Rock Exchange

This weekend I hope to release Rock Exchange, my latest WikiGame on the RockMonkey wiki. I’m just finishing performing some tests and fine-tuning on it now. Here’s a screenshot:

Rock Exchange game on the RockMonkey Wiki

In Rock Exchange, players will be able to invest their hard-earned Rocks (a unit of currency) in shares in the various pages on the RockMonkey wiki. The value of these shares will fluctuate based on several characteristics, and players will have to play the odds in order to know when to buy and when to sell to gain a return on their investment. A page’s shares fluctuate based on:

  1. Popularity: so if a new page seems likely to attract the attention of a lot of passing Googlers, it’s worth investing in, whereas an “in joke” that’s died out is not. Similarly, players can manipulate wiki page links in order to attract interest. The most valuable indicator of popularity is how many people come to the site for the first time, entering on a given page.
  2. Investment: investment in pages will put positive pressure on their value, but selling shares damages this value by flooding the market – who’ll be first to pull out of a high-flying page, thereby forcing other shareholders to suffer?
  3. Interference: there will be several methods for people to drastically interfere with the value of their shares and the shares of the other traders, but these won’t necessarily be immediately apparent.
  4. Random factors: the rock market, like the stock market, is an unpredictable animal, and there’ll be a small amount of luck in any investment.

The game’s pretty much “ready-to-play” in it’s most basic form right now, but I want to run it alone awhile longer and see if I can improve the balancing factors in it.

Rock Exchange game on the RockMonkey Wiki×

Client Of The Day

Oh, some of our clients are funny. A client of ours, who hosts her web site and e-mail with us, calls me up because she has difficulty getting access to her webmail:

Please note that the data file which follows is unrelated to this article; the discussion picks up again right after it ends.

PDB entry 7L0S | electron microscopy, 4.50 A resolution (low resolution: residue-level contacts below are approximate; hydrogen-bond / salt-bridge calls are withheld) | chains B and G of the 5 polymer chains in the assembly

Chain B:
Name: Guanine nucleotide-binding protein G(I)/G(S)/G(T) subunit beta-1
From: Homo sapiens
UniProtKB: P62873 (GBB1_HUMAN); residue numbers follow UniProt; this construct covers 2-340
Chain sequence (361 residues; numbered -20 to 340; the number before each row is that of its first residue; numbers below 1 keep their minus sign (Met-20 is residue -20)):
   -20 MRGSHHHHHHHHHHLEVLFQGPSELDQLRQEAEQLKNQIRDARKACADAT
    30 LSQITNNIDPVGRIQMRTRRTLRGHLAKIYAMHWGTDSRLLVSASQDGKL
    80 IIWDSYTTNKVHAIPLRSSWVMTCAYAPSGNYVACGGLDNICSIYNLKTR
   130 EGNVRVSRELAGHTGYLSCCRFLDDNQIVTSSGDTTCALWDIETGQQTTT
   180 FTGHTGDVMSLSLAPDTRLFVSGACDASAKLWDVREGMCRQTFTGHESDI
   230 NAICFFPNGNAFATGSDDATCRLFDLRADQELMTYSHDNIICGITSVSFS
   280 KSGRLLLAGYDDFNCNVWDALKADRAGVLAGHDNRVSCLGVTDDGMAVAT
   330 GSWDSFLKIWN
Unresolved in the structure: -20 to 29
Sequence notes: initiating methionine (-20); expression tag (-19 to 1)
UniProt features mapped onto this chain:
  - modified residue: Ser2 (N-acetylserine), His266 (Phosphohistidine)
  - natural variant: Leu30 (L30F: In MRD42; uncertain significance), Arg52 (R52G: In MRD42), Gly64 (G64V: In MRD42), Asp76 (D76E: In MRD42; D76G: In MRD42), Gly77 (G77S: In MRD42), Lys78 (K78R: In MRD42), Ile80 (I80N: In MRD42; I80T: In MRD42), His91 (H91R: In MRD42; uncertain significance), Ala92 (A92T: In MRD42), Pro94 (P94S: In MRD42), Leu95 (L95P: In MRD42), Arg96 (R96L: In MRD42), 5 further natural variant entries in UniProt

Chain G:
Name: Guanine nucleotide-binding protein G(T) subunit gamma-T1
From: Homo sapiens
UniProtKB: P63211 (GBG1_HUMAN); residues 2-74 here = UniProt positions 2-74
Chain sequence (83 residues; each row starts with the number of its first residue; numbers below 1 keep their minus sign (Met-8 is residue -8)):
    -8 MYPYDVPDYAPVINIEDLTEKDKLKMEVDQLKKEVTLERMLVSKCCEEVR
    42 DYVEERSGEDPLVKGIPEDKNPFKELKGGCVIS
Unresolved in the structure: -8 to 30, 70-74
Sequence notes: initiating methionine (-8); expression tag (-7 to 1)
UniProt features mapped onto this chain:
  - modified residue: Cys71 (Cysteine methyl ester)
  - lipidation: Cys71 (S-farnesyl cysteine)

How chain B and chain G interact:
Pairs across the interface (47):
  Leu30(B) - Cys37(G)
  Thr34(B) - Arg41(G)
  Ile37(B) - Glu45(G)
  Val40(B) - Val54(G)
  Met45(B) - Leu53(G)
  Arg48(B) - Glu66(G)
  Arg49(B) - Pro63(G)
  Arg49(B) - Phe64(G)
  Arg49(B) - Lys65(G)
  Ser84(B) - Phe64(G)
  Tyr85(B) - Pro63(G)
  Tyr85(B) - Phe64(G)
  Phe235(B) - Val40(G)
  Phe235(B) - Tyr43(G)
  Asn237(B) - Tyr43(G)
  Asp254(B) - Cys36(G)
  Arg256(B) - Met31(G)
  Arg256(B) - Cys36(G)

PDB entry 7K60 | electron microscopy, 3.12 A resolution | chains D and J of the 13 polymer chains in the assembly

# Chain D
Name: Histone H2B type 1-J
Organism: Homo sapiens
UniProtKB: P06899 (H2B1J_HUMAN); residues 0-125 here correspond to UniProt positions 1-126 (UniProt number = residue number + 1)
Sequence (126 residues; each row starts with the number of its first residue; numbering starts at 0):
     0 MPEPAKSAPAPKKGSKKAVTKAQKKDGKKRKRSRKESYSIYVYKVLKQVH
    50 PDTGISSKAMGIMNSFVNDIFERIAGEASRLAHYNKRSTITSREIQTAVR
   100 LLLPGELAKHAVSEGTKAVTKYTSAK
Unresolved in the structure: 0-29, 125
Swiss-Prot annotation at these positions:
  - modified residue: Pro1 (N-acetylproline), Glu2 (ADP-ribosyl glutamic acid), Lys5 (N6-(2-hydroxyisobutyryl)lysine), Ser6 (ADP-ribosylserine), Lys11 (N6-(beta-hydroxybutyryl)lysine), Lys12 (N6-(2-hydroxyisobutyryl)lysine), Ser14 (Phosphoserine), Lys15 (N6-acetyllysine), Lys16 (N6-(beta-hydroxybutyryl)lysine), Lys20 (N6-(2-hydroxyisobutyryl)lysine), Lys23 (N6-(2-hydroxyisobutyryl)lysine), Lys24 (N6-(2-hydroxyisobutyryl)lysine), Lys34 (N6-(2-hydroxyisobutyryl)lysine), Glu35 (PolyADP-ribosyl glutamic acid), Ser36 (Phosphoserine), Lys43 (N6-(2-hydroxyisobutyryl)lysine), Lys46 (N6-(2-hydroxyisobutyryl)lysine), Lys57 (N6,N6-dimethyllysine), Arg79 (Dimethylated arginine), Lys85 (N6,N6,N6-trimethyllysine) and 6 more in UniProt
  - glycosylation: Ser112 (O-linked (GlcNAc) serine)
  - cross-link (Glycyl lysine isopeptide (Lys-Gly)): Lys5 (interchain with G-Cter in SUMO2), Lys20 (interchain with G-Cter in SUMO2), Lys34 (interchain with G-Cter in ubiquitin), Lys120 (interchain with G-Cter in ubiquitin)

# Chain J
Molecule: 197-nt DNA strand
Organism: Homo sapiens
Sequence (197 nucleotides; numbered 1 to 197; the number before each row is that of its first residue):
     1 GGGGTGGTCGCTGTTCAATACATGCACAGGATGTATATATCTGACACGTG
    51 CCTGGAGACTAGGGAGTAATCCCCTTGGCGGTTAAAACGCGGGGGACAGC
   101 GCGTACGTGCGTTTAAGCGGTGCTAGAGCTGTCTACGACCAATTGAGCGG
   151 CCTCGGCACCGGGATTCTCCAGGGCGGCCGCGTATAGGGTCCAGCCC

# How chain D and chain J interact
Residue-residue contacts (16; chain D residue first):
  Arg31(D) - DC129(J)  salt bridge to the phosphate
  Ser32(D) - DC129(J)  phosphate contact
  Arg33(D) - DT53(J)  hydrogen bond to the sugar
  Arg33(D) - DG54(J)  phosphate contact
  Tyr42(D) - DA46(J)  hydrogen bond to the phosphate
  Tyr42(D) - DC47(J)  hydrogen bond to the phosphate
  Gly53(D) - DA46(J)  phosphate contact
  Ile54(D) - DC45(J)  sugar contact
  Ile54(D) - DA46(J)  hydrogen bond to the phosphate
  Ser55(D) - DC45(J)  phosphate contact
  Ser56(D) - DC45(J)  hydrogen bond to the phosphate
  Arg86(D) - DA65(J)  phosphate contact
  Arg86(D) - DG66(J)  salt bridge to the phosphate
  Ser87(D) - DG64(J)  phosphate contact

Her: “My e-mail doesn’t work.”
Me: (not knowing much about her configuration) “Are you using a web browser to check your e-mail, over the web? Or are you using some other program, like Outlook or Outlook Express?”
Her: “What?”
Me: “Are you using Internet Explorer?”
Her: “Yeah. [my co-worker] sent me a link and I went to the page and it worked. So to make it easier in future I saved it to my desktop. But now when I click on it I get the user name and password thing and then it doesn’t work.”
Me: “So… you’re clicking a shortcut on the desktop, and you see the user name and password boxes. You put in your user name and password… what do you get?”
Her: “Page Not Found.”
Me: “Could you tell me the address your web browser says it’s at?”
Her: “The what?”
Me: “The thing written in the white bar at the top of the screen.”
Her: “Okay, it’s C:\Documents and Settings\Meriel\Desktop\login.html.”
Me: “Umm. When you made this link on your desktop, how did you do that?”
Her: “I clicked File, then Save. Why?”
Me: “Right. What you’ve done is you’ve saved a copy of the login page onto your computer, isn’t it? But your webmail is online, so that’s not working.”
Her: “But I wanted to be able to read my webmail offline, because I’m only on dial-up and it’s a lot faster to open things from my desktop.”
Me: (bangs head on desk)